And look at the position! Anand can take out the knight by capturing it with the bishop on g4. He did do this, but when Carlsen took back with his own bishop, the flaw in the white checkmating formulation is revealed: the black king can now get to the e7 square and evade mate.
Anand then attacked the black bishop by bringing his knight to e4, compelling the bishop to retreat. But in the process he blocked his queen’s access to the h7 square.
NOT GONNA HAPPEN
It’s wasn’t out of the question for something crazy to happen at the board: both Carlsen, 23, and Anand, 44, were probably very tired after their marathon Game 7, and in fact Carlsen actually looked at one point like he was sleeping. At the post-match press conference, he didn’t deny that he wasn’t — and to make matters worse his manner can sometimes be so languid and seemingly disengaged that he looks like he’s snoozing.
The type of mating combinations I’ve outlined are rare in GM play — the best players generally see them coming, and besides, the QGD has been so deeply studied that even though it can lead to a position like the one we saw in Game 8, black’s setup is designed to defuse the threat.
Here’s the position again:
Note that Carlsen has a rook on e8, giving his king some breathing room, and a bishop on e7, which allows Carlsen to maintain control of the critical f6 square. Carlsen used the opening to locate these pieces accordingly, specifically to counter the mating threat on h7 and h8.
This type of approach, undertaken in the opening phase of the game, is why chess players obsess over “opening theory.” If Carlsen’s rook and bishop were elsewhere, the position could be much better for white. The arrangement proves that, contrary to received wisdom, Carlsen is working on a better grasp of thorny opening theory — he’s becoming far more than a player who just plays an established opening, gets a relatively equal position, and then tries to nurse small advantages through to a gruelling endgame.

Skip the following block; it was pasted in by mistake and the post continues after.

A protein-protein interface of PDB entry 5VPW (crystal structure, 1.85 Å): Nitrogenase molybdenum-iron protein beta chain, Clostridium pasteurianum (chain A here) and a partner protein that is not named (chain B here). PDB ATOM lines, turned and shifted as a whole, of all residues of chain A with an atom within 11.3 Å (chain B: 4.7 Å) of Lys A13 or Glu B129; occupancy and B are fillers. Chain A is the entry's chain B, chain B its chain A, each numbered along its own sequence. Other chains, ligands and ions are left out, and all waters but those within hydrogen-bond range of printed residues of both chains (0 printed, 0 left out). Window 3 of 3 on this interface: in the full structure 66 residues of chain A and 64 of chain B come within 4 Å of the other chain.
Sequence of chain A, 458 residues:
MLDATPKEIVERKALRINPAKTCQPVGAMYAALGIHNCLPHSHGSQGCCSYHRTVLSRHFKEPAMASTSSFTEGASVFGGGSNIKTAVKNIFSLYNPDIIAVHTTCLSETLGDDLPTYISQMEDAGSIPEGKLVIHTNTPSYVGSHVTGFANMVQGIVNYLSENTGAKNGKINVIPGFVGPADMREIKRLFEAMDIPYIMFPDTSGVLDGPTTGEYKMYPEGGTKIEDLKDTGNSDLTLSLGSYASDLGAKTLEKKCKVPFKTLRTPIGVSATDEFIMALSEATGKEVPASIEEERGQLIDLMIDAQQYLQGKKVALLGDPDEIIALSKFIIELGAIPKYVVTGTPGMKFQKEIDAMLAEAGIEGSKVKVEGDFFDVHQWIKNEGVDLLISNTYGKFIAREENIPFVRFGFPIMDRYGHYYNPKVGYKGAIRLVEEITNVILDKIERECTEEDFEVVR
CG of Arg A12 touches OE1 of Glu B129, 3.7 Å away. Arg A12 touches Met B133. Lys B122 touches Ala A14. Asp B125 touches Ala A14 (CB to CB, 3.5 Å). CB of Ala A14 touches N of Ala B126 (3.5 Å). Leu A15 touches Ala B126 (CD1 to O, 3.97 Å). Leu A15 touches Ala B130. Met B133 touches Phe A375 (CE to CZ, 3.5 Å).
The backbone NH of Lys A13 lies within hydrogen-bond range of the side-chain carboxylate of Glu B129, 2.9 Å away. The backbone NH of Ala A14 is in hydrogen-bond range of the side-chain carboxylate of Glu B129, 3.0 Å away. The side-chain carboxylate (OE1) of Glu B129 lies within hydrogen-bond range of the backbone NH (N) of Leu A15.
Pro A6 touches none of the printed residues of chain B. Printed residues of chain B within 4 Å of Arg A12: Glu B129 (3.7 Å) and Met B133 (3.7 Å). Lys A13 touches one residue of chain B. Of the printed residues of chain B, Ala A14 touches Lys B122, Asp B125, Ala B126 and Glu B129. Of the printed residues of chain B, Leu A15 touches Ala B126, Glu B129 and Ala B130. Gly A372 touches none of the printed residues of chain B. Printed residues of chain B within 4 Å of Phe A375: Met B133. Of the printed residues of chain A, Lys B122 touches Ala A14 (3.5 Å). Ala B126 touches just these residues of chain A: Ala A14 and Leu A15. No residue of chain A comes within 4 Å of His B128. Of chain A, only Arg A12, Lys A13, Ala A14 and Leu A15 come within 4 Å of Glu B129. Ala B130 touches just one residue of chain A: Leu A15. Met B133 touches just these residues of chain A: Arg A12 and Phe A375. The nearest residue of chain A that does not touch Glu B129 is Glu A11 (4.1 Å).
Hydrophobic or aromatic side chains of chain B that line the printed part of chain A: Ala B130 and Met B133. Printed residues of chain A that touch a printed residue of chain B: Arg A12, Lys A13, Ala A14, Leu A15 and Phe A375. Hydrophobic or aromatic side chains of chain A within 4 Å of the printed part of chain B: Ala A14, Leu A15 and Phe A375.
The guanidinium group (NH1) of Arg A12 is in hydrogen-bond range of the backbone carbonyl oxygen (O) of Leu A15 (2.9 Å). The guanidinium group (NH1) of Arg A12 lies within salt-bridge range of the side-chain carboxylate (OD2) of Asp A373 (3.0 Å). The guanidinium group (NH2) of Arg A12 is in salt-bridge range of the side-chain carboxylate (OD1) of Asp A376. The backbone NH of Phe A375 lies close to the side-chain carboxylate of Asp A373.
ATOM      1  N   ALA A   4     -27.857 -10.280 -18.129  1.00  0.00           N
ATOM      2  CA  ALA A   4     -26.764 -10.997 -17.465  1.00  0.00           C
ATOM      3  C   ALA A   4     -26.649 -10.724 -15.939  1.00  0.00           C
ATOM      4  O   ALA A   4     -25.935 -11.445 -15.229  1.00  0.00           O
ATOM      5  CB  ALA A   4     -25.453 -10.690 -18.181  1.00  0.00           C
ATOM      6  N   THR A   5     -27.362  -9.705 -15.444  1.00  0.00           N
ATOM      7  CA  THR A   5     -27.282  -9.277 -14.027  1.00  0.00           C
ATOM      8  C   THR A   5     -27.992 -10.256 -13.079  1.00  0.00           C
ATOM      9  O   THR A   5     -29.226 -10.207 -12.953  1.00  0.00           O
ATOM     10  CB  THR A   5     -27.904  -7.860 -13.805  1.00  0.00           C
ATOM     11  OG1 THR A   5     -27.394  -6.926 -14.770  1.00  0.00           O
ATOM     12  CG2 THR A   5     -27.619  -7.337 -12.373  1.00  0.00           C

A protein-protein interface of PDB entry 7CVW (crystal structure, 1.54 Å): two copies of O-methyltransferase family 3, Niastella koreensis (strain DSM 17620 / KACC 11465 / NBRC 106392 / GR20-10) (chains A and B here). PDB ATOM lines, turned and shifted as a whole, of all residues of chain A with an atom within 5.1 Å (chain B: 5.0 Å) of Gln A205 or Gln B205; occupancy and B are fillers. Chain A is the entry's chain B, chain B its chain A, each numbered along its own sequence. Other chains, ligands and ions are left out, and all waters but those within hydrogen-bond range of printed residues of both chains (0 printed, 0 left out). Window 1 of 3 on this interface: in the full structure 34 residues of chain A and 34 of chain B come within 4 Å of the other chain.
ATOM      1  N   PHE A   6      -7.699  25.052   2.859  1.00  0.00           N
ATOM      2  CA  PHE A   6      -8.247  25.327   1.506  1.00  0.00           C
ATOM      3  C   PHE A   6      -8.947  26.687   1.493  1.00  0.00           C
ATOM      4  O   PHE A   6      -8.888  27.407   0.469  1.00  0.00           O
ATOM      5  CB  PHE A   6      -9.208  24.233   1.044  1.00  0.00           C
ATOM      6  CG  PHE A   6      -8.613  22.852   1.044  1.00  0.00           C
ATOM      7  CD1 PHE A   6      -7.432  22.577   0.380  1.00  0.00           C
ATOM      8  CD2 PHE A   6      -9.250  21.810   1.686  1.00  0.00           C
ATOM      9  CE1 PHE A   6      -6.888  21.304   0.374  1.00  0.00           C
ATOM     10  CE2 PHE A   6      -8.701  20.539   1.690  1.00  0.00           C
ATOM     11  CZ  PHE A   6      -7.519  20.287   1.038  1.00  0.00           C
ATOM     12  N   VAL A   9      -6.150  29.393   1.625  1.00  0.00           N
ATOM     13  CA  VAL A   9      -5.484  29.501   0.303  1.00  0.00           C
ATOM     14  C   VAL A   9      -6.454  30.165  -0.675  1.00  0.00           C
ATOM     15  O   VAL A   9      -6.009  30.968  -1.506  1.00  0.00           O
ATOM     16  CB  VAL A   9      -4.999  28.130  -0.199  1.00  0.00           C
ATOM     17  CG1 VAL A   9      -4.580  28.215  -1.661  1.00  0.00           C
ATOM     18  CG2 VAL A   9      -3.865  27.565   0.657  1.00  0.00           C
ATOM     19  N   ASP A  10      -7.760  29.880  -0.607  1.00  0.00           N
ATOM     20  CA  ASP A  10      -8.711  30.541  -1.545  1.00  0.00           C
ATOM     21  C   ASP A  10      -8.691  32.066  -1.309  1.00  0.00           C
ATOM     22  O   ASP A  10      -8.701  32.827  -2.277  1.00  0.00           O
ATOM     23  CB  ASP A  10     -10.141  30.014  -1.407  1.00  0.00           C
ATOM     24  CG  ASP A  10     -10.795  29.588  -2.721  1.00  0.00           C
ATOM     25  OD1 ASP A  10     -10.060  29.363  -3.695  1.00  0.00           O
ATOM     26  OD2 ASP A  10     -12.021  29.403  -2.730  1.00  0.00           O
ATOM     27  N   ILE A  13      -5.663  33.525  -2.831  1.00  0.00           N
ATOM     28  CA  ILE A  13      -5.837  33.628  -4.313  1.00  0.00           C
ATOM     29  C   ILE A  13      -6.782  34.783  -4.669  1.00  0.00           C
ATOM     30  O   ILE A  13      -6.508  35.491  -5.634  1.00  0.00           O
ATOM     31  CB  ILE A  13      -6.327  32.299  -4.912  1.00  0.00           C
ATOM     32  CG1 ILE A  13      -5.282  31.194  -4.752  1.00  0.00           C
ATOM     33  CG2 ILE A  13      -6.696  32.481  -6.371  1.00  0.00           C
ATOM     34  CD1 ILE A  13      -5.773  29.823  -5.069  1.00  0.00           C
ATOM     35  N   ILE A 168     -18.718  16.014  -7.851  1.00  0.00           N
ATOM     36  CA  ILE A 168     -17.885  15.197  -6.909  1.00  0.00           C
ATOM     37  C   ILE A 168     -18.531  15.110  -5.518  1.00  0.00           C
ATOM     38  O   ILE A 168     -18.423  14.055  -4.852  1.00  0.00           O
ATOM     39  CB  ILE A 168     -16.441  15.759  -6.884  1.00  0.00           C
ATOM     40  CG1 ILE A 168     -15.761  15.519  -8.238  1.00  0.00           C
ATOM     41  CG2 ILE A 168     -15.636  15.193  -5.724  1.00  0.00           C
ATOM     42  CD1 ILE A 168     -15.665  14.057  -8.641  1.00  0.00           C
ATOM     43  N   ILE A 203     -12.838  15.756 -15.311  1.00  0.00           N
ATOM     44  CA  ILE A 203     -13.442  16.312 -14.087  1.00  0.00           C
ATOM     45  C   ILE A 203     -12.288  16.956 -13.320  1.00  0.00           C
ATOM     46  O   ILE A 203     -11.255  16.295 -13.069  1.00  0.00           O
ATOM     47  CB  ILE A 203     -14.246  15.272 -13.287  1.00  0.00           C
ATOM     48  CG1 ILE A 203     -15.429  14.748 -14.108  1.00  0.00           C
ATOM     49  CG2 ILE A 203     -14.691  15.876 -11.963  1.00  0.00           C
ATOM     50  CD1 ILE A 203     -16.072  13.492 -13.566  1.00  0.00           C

In Game 8, Anand’s attack ran out of resources and concluded uneventfully after both players completely evened out their strength on the board.
AHEAD TO GAME 9
Wednesday is a rest day. On Thursday, Carlsen and Anand will be back at the board, and Anand will have the black pieces this time.
If you want a prediction, I think that Anand will aim for another draw and throw himself into his next chance with white. Earlier in the match, I said that Anand needed to go for wins with white and black, but he’s tried that twice now as black with the aggressive Sicilian Defence and he hasn’t succeeded.
Ultimately, he could use an easy draw in Game 9, to enable him to preserve enough energy at this point to press hard for a win with white in Game 10, even the match, and set the stage for two final games in which he could play for a draw as black in Game 11 and pull out all the stops for Game 12 with white.
Carlsen, clearly, will simply need to hang on to his current 1-point margin to retain the title.
This has been an amazing World Championship Match so far. And now it’s come down to the final stages, when strategies about how to win, or how not to lose, will become very important.
You can watch the replay of Game 8 here.
And you can review the game at ChessBase.